BRIDGETOWN, Barbados, Jun 12, CMC – The Barbados government is undertaking a study that could result in a ban on a number of food products imported here.
Agriculture, Food, Fisheries and Water Resource Management Minister, Dr David Estwick said that survey would also assist the government in reducing the high food import bill, since any produce which could be grown locally would not be imported into the island.
Last year, the food import bill stood at US $326.8 million.
“When we get to that stage when that information is determined and proven, rest assured and as long as I am Minister of Agriculture, I am going to Cabinet and those crops will not be imported into Barbados as long as we can produce them,” Dr Estwick told a town hall meeting on the agricultural sector.
“Where there is a production cycle and we have evidence that we can produce the majority, we will utilise the CARICOM (Caribbean Community) model under the revised Treaty of Chaguaramas. I think it is Article 21, which makes it quite clear that… no produce can be imported into the CARICOM region unless you have first applied to COTED (Council of Trade and Economic Development) and there is a demonstration that another country cannot produce the amount that you would want.”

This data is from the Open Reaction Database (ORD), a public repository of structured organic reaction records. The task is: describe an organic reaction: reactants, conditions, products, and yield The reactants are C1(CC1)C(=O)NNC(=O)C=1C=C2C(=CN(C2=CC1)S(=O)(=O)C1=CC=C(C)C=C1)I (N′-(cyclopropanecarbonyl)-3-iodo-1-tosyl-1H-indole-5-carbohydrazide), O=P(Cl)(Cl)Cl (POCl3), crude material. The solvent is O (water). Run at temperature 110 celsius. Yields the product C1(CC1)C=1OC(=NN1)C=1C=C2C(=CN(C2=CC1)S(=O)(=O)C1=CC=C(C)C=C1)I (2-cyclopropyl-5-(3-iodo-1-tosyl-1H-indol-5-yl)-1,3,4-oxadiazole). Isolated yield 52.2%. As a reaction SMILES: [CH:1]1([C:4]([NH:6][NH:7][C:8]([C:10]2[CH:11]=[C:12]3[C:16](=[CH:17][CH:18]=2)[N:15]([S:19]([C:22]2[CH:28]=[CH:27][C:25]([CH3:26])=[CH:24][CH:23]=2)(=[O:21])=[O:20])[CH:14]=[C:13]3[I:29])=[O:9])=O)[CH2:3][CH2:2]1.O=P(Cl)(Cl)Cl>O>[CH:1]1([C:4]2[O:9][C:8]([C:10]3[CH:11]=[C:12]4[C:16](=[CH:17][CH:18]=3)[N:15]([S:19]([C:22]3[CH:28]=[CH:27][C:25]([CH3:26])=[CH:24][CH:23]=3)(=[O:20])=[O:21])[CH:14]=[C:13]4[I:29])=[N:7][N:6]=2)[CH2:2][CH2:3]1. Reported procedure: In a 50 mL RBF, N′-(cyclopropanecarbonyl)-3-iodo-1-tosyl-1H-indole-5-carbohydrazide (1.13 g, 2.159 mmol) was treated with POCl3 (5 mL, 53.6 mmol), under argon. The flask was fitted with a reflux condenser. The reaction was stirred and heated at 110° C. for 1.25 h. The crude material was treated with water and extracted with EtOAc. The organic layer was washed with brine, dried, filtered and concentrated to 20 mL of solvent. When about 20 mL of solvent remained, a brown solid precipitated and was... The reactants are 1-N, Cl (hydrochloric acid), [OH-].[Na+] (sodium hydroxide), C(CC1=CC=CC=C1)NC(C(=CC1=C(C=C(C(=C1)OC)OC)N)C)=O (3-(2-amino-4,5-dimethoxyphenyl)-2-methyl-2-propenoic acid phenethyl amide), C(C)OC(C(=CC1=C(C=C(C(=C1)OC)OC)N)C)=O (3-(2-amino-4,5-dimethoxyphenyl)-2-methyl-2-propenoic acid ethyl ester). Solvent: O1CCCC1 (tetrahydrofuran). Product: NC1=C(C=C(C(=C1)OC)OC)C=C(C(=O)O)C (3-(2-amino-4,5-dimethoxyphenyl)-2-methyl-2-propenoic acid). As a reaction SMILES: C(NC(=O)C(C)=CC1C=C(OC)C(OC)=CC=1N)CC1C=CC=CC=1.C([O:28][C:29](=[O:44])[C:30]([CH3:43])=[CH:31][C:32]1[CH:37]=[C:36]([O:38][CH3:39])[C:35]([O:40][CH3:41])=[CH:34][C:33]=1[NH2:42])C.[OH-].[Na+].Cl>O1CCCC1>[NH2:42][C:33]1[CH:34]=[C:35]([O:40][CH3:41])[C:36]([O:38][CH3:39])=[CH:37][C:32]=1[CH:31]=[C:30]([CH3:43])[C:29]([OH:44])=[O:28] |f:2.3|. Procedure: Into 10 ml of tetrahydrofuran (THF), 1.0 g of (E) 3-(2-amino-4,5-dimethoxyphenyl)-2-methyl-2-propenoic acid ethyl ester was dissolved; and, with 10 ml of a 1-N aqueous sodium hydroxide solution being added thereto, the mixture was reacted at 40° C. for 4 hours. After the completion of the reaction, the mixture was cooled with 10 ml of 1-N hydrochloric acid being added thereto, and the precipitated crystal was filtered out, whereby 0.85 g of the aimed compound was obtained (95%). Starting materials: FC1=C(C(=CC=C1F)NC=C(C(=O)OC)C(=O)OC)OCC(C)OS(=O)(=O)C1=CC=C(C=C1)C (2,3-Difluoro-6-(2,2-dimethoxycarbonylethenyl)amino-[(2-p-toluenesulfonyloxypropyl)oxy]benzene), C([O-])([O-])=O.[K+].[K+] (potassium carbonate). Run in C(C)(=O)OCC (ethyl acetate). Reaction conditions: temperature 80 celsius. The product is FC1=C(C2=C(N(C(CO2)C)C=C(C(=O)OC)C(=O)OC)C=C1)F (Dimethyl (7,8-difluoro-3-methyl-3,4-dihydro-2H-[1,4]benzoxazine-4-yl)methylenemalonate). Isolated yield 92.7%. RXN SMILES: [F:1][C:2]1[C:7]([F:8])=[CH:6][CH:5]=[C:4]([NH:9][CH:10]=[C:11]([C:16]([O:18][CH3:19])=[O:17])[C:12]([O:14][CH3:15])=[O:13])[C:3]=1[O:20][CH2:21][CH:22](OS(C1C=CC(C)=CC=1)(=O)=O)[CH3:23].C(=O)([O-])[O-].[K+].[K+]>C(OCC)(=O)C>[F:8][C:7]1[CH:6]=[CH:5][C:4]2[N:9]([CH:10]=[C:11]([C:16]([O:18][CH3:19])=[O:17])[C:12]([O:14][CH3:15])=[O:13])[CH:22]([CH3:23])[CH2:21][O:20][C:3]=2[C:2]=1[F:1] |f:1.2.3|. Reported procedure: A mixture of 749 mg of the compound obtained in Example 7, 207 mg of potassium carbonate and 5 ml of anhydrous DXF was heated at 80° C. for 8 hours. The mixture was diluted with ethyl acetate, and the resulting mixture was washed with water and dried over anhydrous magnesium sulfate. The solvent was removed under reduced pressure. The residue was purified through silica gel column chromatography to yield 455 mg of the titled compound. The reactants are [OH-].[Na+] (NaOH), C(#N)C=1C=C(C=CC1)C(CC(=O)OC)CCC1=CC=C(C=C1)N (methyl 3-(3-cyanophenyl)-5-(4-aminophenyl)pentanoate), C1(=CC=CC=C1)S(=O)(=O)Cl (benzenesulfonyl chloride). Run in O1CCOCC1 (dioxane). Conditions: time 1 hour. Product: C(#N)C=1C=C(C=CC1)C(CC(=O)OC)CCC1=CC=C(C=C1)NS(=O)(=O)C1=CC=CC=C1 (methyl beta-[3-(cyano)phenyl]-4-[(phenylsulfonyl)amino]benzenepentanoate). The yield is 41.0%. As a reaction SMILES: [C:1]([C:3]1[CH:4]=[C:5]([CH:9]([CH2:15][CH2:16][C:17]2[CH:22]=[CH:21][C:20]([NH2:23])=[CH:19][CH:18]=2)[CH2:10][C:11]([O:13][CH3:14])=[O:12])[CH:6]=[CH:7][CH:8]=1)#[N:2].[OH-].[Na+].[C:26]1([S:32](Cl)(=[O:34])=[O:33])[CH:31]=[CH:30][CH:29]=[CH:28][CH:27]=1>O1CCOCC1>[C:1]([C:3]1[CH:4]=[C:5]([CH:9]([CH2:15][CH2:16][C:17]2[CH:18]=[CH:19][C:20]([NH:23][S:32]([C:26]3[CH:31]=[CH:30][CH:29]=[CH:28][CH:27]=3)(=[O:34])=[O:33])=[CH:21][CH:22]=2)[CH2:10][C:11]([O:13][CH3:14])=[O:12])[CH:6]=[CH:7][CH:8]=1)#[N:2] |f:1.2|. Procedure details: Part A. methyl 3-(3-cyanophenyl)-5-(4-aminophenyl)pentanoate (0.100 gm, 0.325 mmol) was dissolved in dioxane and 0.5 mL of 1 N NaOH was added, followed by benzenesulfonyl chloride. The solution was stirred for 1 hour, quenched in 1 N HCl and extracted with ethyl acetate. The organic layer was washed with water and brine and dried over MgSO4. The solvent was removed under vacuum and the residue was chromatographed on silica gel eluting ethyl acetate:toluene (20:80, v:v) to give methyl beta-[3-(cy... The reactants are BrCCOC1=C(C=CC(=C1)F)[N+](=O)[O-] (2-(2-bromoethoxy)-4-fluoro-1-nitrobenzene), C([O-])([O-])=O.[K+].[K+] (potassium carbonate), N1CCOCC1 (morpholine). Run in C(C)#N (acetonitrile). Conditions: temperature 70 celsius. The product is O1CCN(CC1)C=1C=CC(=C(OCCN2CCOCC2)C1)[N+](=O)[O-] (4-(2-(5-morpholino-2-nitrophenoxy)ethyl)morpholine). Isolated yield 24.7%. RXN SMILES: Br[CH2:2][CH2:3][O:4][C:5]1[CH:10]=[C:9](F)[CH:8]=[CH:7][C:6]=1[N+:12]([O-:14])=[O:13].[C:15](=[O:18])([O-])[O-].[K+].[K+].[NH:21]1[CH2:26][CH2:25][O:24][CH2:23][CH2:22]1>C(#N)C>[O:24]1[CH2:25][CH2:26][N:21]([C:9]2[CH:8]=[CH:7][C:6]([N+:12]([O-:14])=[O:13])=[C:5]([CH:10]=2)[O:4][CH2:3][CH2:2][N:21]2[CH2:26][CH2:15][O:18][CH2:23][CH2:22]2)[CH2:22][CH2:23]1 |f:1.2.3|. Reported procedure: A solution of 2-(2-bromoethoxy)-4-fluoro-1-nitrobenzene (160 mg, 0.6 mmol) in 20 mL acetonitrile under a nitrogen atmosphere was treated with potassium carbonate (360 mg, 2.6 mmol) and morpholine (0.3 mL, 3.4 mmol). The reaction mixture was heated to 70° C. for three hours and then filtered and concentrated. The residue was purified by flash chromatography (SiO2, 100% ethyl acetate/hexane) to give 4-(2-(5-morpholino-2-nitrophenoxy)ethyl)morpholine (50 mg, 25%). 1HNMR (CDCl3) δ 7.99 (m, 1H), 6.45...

He said that such a model would be employed locally within the Barbados Agricultural Development and Marketing Corporation (BADMC) where “certain items that can be produced on a rotational basis in Barbados will not be brought in when we get the information (from that study)”.